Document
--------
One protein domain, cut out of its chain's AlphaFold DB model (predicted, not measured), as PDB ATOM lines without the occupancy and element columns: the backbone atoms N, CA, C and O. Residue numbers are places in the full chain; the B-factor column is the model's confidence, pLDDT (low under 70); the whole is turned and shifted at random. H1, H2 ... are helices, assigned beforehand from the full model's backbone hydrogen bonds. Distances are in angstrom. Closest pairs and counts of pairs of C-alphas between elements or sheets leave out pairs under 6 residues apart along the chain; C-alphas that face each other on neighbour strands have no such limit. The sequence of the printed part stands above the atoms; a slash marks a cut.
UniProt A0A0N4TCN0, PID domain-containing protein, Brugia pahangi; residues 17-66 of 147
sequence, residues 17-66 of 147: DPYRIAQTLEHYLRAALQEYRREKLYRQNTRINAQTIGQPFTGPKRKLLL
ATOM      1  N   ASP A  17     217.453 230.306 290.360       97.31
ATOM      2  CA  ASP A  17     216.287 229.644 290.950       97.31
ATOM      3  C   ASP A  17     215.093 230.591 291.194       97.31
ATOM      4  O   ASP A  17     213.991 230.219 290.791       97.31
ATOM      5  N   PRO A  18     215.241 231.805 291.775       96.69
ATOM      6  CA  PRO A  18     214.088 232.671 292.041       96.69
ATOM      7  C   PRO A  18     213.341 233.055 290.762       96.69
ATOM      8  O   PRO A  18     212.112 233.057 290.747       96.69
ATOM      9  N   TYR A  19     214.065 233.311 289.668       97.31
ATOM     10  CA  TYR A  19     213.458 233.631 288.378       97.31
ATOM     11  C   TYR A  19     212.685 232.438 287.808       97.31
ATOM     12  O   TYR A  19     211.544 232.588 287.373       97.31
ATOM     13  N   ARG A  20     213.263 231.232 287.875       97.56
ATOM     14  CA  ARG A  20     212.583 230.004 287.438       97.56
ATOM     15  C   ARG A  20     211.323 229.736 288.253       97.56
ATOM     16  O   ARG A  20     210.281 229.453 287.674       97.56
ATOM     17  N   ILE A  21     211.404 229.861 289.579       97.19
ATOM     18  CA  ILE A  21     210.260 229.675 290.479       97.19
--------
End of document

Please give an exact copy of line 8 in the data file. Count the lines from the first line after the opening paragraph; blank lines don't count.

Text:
ATOM      6  CA  PRO A  18     214.088 232.671 292.041       96.69